In late April, Crosstown Concourse and AVI-SPL played host to “Moving Memphis Forward with Technology,” a panel discussion featuring CIOs and tech executives from businesses including FedEx, IMC Companies, and Sedgwick.

Jordan Myers, regional general manager of AVI-SPL’s Memphis branch, spoke with Inside Memphis Business about current and future technology trends in Shelby County, how companies are attracting younger workers, and what Memphis is doing to be recognized as a technology hub.

Inside Memphis Business: Can you give me an overview of what your company does in the Memphis area?

Jordan Myers: We’re an audio-visual integrator, so that means we design, install, and support audio-visual solutions in conference rooms, classrooms, auditoriums, hospitals, you name it. So, everything from televisions, microphones, cameras, to allow people to connect.

IMB: How has your day-to-day changed since Interactive Solutions merged with AVI-SPL?

JM: It’s still the same work that we have always been doing, it’s just with a new name and a new logo. Obviously, going from working for a small mom-and-pop shop, around nearly $20 million with about 50 employees, to being part of a billion-dollar company with 2,400 employees definitely has changed the size and scope of the organization we’re a part of and the team we have behind us.

IMB: Is your company using technology or any other strategies to attract younger millennial workers?

JM: Yes, absolutely. I was part of the focus for doing that. We have been focused on the AV side of things and do a lot of work with businesses across the city of Memphis and the Tennessee region. A lot of what we do is helping them have technology solutions that enable them to do their business, so we see a lot of the trends that are being implemented in different digital workplaces. We allowed some of the technical folks that we know in technical leadership roles to share what they’re seeing in the marketplace. A lot of that is built around tools that help them do their job to things that they can use to attract young talent.

IMB: Can you give a few examples of what you or other companies are doing?

JM: There’s a big push for open concept offices. A lot of people have mixed feelings about working in a space where you don’t have your traditional walls or cubicles. This layout can provide a lot of opportunities for collaboration, but also a lot of challenges. We’re seeing a lot of huddle spaces, which are smaller rooms, and are maybe called a phone room or something like that. They have a single display in there, a small TV, and something for two to three people to be able to have a quick call, and it encourages people to still connect. But at the same time it doesn’t take as much floor space as a large conference room or boardroom would.

Jordan Myers

We also are seeing a lot of the same thing like the open concept or an open office called hot-desking, where instead of assigning a desk or a cube to someone, you show up for the day and you grab a desk. You basically check out a desk and you can be assigned one through an automated system. If someone is looking for you they can go to a directory and actually find where you are located in the office. Obviously, we’re seeing a lot of companies video-conferencing more. It’s something that they normally used for executives and for board members. Now, it’s becoming a natural part of daily communications for groups. Everyone is connecting for video or audio.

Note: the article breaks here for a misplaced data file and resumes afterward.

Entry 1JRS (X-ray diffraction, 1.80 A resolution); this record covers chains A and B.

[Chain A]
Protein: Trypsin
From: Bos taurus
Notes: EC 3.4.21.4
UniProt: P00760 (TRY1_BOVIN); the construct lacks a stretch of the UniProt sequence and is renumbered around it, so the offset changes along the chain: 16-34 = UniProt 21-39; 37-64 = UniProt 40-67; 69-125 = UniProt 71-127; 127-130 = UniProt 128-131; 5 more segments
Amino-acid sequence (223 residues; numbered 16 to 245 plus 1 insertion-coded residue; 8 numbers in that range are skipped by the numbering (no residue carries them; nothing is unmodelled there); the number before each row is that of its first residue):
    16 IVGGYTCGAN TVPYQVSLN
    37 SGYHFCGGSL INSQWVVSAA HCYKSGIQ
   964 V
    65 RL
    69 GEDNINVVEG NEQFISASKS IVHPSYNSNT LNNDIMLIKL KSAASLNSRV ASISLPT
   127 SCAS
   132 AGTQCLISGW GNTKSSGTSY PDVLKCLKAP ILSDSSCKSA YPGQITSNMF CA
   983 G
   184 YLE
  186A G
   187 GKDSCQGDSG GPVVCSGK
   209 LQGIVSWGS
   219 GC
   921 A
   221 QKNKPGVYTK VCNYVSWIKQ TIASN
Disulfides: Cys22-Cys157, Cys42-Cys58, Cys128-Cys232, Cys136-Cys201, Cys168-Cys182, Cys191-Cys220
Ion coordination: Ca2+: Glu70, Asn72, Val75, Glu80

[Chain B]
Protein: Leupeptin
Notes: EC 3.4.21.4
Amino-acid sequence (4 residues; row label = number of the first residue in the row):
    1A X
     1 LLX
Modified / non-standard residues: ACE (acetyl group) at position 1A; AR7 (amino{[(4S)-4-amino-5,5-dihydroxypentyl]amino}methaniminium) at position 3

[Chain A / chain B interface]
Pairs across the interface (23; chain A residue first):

They’re doing it from wherever they may be, so obviously that helps with recruiting. You’re not down to the same barriers of having someone in a certain city or a certain location to do their job. They can be located anywhere, in any time zone, wherever that might be. I think, certainly, the big emphasis was not just having technology just for technology’s sake.

Successful businesses want and really emphasize the need for technologies that enable them to better do their jobs and have their team be more efficient. You need to be tech forward and have those tools and resources internally to attain and attract that kind of talent.

IMB: Does your branch of AVI-SPL have many employees working from home or remotely?

JM: A lot of our folks will do a mixture of working from the office and working from home. We have folks either at our Memphis office as well as in Nashville, and folks that remotely work in East Tennessee. We try to make that part of the offerings we have and a part of our brand, that we certainly offer that flexibility for folks if and when they need to work remotely. We obviously have the tools and technology to set it up for countless other entities to do that, so, it’s not an uncommon thing.

I actually just got off a call a few minutes ago between our office, our accounting team in Tampa, and one of our operations managers. It was a very important call, but he happened to have a vacation already scheduled. So, he just called in from the beach from his phone over video. It was HD, the whole time he was reviewing Excel documents, but thankfully it was a quick call. We were appreciative that he was willing to carve out some time on his vacation. It doesn’t hinder him from taking his vacation. It doesn’t require him to come back early from that and at the same time we’re able to keep work moving forward.